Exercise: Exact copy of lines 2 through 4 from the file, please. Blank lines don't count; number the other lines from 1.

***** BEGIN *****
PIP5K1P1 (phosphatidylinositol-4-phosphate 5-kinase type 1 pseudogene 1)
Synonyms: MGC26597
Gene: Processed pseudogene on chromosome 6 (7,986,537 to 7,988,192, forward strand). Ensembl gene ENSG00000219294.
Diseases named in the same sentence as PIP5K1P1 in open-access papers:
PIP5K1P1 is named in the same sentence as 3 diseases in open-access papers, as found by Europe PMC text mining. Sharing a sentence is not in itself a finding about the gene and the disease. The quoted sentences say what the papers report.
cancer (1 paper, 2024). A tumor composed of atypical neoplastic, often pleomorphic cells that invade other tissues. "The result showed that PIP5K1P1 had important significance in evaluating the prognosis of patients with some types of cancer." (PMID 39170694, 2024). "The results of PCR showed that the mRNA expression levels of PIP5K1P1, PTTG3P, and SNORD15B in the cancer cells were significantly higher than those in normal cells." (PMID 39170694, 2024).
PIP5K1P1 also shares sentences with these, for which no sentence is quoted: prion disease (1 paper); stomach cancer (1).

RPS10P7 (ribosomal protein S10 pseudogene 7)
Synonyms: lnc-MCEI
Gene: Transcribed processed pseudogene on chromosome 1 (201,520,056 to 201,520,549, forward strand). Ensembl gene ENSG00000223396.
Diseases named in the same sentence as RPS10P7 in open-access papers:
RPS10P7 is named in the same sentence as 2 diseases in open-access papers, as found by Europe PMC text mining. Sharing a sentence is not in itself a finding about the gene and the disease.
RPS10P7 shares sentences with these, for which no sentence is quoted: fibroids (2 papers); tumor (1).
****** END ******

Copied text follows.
Synonyms: MGC26597
Gene: Processed pseudogene on chromosome 6 (7,986,537 to 7,988,192, forward strand). Ensembl gene ENSG00000219294.
Diseases named in the same sentence as PIP5K1P1 in open-access papers: